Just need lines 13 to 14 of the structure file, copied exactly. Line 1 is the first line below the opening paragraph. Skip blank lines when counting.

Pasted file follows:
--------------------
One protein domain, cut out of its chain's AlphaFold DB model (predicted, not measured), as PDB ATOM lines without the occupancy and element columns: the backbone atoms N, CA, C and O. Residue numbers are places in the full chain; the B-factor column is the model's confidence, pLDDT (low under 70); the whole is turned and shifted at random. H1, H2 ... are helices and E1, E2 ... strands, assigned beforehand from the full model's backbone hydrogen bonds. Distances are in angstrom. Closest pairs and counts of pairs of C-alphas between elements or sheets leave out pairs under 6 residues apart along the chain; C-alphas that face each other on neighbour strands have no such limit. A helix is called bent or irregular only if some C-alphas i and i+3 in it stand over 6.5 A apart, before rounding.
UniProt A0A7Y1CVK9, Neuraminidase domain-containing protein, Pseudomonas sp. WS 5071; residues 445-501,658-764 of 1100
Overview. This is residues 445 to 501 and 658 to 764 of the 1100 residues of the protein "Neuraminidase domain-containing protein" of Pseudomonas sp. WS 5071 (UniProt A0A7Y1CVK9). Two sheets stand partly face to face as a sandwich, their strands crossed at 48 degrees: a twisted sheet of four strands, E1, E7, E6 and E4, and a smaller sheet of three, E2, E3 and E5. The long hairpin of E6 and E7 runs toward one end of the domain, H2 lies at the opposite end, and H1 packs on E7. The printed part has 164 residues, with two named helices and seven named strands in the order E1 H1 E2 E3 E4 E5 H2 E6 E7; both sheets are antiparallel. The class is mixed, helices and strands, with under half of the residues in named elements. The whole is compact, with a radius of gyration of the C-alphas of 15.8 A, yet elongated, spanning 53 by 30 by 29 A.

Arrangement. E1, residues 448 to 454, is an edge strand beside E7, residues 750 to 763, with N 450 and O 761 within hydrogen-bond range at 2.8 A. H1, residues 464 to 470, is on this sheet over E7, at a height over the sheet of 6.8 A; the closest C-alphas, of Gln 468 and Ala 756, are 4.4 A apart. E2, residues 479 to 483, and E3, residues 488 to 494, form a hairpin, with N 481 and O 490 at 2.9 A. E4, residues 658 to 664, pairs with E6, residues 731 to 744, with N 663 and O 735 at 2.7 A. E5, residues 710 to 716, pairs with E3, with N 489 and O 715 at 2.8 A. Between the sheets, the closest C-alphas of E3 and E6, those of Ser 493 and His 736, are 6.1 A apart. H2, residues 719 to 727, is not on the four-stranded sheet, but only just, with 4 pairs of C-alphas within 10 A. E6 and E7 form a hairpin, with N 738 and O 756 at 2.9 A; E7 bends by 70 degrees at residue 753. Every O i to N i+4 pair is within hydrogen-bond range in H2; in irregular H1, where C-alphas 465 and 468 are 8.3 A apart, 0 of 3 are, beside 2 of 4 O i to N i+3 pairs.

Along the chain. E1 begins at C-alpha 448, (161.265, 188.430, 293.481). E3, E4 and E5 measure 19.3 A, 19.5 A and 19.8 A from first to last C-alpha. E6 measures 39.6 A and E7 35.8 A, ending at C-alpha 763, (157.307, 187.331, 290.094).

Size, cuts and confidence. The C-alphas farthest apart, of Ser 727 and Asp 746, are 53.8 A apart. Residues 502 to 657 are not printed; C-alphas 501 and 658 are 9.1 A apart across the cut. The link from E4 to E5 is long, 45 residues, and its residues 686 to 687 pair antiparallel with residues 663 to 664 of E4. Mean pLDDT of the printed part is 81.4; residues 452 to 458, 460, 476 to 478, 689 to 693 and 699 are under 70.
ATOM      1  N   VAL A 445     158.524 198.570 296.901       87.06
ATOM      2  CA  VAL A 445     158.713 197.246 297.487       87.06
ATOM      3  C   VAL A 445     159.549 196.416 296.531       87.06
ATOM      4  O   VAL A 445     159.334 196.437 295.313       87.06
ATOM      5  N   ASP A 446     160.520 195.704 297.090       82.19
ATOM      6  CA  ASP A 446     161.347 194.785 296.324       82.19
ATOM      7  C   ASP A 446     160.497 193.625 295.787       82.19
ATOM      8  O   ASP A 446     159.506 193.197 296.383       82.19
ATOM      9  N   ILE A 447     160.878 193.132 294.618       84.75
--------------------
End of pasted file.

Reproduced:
ATOM      8  O   ASP A 446     159.506 193.197 296.383       82.19
ATOM      9  N   ILE A 447     160.878 193.132 294.618       84.75